Ask an entrepreneur what they see as the best thing about running their own business and you are likely to get similar answers: freedom, autonomy, proving your ideas are better than someone else’s – normally the people you used to work for.

I’d agree with all that. As a business owner I am entirely free from a range of tedious timewasting activities I had to do as a leader in my old business.

No days spent knocking up monthly reports which never made a difference to the success of the business. No endless rounds of internal emails. And glory be! No having to put up with people who were underachieving and only still in the business because the person at the very top wouldn’t countenance even a conversation about letting them go.

But after a year running my own business I realise autonomy isn’t always the friend of the entrepreneur. The reverse of having the choice of spending time doing the things I love and enjoy, means you can also make the decision to bump the things I find tedious to the back of the queue.

So returning from the Easter break I implemented a highly unfashionable JFDI performance management regime on myself. It’s a deliciously simple scheme which consists of:

  • Writing the actions for each area of the business which need to happen each month: finance, marketing, sales, clients and people
  • Prioritising them
  • Marking out the ones which I would enjoy and the ones which I would find tedious but knew were important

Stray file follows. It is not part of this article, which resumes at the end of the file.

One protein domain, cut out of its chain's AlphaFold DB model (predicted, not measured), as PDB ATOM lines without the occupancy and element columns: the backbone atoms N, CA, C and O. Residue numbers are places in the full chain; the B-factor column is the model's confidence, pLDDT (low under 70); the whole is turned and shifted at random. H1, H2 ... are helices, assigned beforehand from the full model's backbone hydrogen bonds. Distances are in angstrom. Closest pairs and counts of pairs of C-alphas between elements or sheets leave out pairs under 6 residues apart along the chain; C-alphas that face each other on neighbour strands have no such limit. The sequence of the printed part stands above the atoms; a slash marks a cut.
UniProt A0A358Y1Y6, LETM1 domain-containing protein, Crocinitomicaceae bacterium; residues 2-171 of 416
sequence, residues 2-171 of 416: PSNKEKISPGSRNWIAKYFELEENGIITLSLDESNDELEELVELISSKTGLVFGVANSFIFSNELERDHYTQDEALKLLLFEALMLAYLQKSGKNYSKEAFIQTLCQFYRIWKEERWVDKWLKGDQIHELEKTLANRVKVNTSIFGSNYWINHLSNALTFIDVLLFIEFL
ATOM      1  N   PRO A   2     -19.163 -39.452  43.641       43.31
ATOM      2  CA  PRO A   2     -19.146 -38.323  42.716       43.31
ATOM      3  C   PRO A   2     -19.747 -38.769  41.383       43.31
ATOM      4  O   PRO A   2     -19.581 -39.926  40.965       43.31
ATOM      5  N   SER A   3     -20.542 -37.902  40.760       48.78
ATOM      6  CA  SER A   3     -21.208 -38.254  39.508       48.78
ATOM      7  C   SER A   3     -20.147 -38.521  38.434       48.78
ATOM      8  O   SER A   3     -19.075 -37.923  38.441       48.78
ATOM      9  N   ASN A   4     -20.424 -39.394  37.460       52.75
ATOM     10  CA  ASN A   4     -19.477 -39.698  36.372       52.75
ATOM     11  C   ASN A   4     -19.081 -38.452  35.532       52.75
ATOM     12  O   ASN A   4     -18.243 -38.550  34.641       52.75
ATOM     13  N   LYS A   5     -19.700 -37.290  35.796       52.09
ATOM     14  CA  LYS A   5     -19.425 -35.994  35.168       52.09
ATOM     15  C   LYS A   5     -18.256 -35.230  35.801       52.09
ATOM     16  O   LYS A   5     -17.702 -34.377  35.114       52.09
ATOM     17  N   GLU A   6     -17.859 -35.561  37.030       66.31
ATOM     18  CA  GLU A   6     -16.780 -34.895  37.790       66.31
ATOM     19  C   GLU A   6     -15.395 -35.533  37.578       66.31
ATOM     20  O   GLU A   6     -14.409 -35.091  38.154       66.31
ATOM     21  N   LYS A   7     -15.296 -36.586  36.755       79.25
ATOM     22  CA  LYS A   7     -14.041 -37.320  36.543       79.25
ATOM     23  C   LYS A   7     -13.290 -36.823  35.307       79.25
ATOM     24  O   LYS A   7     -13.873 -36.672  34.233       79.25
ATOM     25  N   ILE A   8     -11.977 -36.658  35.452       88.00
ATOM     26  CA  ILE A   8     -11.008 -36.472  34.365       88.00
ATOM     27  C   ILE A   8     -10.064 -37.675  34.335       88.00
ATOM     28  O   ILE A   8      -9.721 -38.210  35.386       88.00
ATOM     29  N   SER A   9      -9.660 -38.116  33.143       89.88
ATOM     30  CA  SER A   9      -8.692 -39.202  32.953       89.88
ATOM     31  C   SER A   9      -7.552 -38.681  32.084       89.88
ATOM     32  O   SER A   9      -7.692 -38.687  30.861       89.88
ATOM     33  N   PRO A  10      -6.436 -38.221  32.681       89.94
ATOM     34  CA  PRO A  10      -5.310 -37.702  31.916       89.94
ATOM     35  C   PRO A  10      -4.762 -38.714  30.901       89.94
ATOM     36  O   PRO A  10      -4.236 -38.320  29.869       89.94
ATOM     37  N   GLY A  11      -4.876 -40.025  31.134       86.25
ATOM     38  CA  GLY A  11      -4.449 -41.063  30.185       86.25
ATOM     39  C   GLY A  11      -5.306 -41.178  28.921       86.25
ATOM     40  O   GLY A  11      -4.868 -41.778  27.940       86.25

• Creating weekly targets and allocating specific time slots when I would do them
  • Most importantly, creating a new rule of always ensuring I do the dull stuff before the things I enjoy. Every day.
  • Doing any actions I have missed in a new Sunday evening “JFDI slot”.

I’m still getting used to it, but the JFDI approach is already paying dividends. As an example, instead of starting the day with the creative social media, blogging and online marketing tasks I need to do, I quickly research and find two new prospects, send intro emails and add them to the marketing list for follow-up.

I am also finding the prospect of having a mountain of dull tasks to on a Sunday evening is a powerful motivator to get them off the list early in the week – sometimes there is nothing like the naughty step to help change behaviour.

The JFDI approach hasn’t just speeded the pace in which I get things done, it has made me find better ways of doing them: from hiring a new specialist for some of the time-consuming client work to lining up part-time marketing support to keep the new business machine purring.

The JFDI school of management may not get the best out of your teams, but every entrepreneur has to recognise that autonomy can be their worst enemy. Sometimes it pays to just f*cking do it and stop making excuses.